" The devil was seen to leap out of the room in the shape of a baboon. And a cardinal ran to seize him, and, having caught him, would have presented him to the Pope; but the Pope said, ' Let him go, let him go. It is the devil,' and that night he fell ill and died." 1

That story, transcending the things which this more practical age considers possible, is universally rejected ; but it is of vast importance to the historical student; for it is to be borne in mind that it finds a place in the pages of those same Diarii upon the authority of which are accepted many defamatory stories without regard to their extreme improbability so long as they are within the bounds of bare possibility.

After Alexander was dead it was said that water boiled in his mouth, and that steam issued from it as he lay in St. Peter's, and much else of the same sort, which the known laws of physiology compel so many of us very reluctantly to account exaggerations. But, again, remember that the source of these stories was the same as the source of many other exaggerations not at issue with physiological laws.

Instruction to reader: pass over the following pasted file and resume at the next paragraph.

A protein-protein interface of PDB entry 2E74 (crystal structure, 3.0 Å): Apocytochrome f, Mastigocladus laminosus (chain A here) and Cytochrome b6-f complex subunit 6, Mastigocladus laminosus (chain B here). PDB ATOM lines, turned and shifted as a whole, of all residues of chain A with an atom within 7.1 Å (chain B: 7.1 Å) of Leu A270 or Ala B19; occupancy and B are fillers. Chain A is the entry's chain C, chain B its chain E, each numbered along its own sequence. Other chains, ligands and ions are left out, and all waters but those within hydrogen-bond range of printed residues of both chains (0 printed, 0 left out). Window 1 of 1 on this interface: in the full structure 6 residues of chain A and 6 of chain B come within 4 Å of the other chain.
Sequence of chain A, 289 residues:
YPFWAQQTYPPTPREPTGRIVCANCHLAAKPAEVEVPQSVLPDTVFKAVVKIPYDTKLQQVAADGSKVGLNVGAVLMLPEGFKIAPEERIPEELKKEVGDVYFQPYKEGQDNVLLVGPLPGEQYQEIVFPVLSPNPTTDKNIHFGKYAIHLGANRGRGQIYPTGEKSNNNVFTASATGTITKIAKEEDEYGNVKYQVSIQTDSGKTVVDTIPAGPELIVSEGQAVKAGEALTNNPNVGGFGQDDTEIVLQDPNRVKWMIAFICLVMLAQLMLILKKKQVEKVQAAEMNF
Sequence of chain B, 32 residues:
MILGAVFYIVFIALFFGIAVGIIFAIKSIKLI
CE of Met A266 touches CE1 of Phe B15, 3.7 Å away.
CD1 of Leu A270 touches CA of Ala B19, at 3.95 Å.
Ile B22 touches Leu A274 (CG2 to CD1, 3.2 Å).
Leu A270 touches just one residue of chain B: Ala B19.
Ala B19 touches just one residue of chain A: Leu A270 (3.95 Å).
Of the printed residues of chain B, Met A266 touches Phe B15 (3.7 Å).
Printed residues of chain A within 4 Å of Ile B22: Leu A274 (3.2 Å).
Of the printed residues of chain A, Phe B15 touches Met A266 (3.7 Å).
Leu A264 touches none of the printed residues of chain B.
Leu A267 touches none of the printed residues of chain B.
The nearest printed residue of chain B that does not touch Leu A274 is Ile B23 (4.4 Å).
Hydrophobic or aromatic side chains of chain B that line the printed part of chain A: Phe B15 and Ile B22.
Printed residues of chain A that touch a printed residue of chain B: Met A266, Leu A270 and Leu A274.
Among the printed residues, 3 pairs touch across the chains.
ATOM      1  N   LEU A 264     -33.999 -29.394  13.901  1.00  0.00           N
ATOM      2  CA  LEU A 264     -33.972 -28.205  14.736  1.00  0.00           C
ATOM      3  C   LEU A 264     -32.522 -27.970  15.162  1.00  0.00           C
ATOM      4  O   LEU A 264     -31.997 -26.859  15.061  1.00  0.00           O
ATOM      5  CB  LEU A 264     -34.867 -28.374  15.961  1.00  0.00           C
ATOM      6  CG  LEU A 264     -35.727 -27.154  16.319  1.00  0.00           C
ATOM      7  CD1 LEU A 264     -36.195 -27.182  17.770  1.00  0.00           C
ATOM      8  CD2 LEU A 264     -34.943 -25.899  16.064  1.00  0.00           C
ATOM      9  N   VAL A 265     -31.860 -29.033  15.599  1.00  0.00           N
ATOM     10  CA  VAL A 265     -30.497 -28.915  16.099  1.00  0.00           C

The circumstances of Alexander's funeral are in the highest degree scandalous, and reflect the greatest discredit upon his age.

On the morrow, as the clergy were chanting the Libera me, Domine in St. Peter's, where the body was exposed on a catafalque in full pontificals, a riot occurred, set on foot by the soldiers present for reasons which Burchard who records the event does not make clear.

1 " II diavolo sarebbe saltato fuori della camera in forma di babuino, et un cardinale corso per piarlo, e preso volendolo presentar al papa, il papa disse lasolo, lasolo die il diavolo. E poi la notte si amalo e morite." Marino Sanuto, Diarii.

The clerics fled for shelter to the sacristy, the chants were cut short, and the Pope's body almost entirely abandoned.